Due to new legislation, Americans were given a reason to regain trust in the credit card industry. The Credit Card Accountability, Responsibility and Disclosure Act has forced issuers to make their terms and conditions easier to read for consumers while eliminating hidden fees. Financial analysts say, however, that unless cardholders go out of their way to educate themselves on the terms of their contracts, they may not benefit from all of the CARD Act.
Interest rates continue to rise as issuers look for new ways to make profit under CARD Act restrictions, the Dallas Star-Telegram reports. Members who do not monitor changes to their credit and are still susceptible to debt, and analysts say that those who already carry balances may find themselves even further in the hole.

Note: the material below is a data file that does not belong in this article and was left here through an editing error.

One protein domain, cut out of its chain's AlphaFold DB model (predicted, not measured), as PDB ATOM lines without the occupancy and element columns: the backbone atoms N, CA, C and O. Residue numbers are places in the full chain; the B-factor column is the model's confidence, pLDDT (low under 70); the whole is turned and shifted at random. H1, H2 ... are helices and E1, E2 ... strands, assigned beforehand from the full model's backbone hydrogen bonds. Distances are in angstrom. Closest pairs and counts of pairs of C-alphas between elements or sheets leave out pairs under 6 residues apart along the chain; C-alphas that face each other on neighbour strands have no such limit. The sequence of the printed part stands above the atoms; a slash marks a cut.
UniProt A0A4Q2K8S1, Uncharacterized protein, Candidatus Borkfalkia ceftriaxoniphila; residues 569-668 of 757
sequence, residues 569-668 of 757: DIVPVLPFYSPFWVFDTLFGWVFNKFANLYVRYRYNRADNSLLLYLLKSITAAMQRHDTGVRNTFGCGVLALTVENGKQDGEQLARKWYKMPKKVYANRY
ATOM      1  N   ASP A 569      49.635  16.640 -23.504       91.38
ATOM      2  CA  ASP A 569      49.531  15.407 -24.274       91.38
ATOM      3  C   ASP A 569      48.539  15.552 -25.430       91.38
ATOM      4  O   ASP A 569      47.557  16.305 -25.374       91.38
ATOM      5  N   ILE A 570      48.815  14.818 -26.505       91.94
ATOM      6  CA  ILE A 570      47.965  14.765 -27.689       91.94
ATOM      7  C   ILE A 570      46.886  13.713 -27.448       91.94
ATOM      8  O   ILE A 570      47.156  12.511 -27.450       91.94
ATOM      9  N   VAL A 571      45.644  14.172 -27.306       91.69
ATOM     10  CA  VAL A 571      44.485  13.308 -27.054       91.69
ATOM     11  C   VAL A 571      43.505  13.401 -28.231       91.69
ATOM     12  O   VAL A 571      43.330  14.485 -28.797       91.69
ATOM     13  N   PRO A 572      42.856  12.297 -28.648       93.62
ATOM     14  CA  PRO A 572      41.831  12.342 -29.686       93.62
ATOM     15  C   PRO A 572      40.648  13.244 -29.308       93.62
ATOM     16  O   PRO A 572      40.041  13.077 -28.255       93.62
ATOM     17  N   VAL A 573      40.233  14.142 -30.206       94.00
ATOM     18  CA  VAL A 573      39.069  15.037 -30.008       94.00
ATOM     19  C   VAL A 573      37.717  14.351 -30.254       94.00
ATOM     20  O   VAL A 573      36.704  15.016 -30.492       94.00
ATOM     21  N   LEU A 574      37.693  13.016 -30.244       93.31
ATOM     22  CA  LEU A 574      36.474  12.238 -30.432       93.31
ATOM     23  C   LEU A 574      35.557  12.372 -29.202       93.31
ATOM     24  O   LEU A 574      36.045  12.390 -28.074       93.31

Former credit card executive Gene Truono tells the Star-Telegram that while the CARD Act is aimed toward making the market more fair for consumers, financial responsibility will still play a large role in whether or not Americans can keep themselves out of debt.
In addition to capping fees and penalties for credit cards, the paper notes that the new legislation has also placed a five-year minimum expiration date on all prepaid cards to further aid consumers.